Facing its second security breach in the past four months, Citigroup has confirmed that the personal data of more than 92,000 customers of Citi Cards Japan was stolen and sold to a third party.
Account numbers, names, addresses, phone numbers, birthdates, gender and the date the account was opened were all included in the information allegedly obtained by a supplier, ComputerWeekly.com reports. Citigroup said that personal identification numbers and card security codes were not obtained and that the breach only affects Citi Cards Japan customers.
Because security information was not compromised, Citigroup said that there is a minimal risk for fraud, although it is monitoring all accounts for suspicious credit card transactions.
Customers affected by the breach will be notified by mail and on Citi Cards Japan’s website. These customers have the option to be issued new credit cards.
Citigroup said it will take firm action against parties involved in the information theft, but has given no details of how the breach happened, ComputerWeekly.com reports.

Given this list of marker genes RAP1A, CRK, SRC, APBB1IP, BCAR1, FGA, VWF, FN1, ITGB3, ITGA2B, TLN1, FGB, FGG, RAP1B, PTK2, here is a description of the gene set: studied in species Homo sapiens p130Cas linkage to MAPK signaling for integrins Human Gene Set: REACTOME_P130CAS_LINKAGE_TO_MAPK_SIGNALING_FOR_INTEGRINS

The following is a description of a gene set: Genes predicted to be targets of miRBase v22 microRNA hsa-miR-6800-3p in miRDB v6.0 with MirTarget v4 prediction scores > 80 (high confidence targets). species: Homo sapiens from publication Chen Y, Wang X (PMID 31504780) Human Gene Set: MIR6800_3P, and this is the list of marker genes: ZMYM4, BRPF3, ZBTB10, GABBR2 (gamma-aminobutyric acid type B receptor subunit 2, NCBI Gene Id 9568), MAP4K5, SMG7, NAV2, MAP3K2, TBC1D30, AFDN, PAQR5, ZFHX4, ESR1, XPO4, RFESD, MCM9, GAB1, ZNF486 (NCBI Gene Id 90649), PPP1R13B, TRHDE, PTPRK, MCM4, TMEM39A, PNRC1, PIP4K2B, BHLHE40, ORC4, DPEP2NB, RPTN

In May, the company was affected by a breach of its online accounts system and had to reissue nearly 360,000 credit cards.
Representative Mary Bono Mack (R-Calif.) recently introduced legislation in the House that establishes uniform national standards for data security and data breach notification.
“With nearly 1.5 billion credit cards now in use in the United States – and more and more Americans banking and shopping online – sophisticated hackers and cyber thieves have a treasure chest of opportunities to ‘get rich quick,’” Bono Mack said. “These eye-popping data breaches only reinforce my long held belief that much more needs to be done to protect sensitive consumer information.”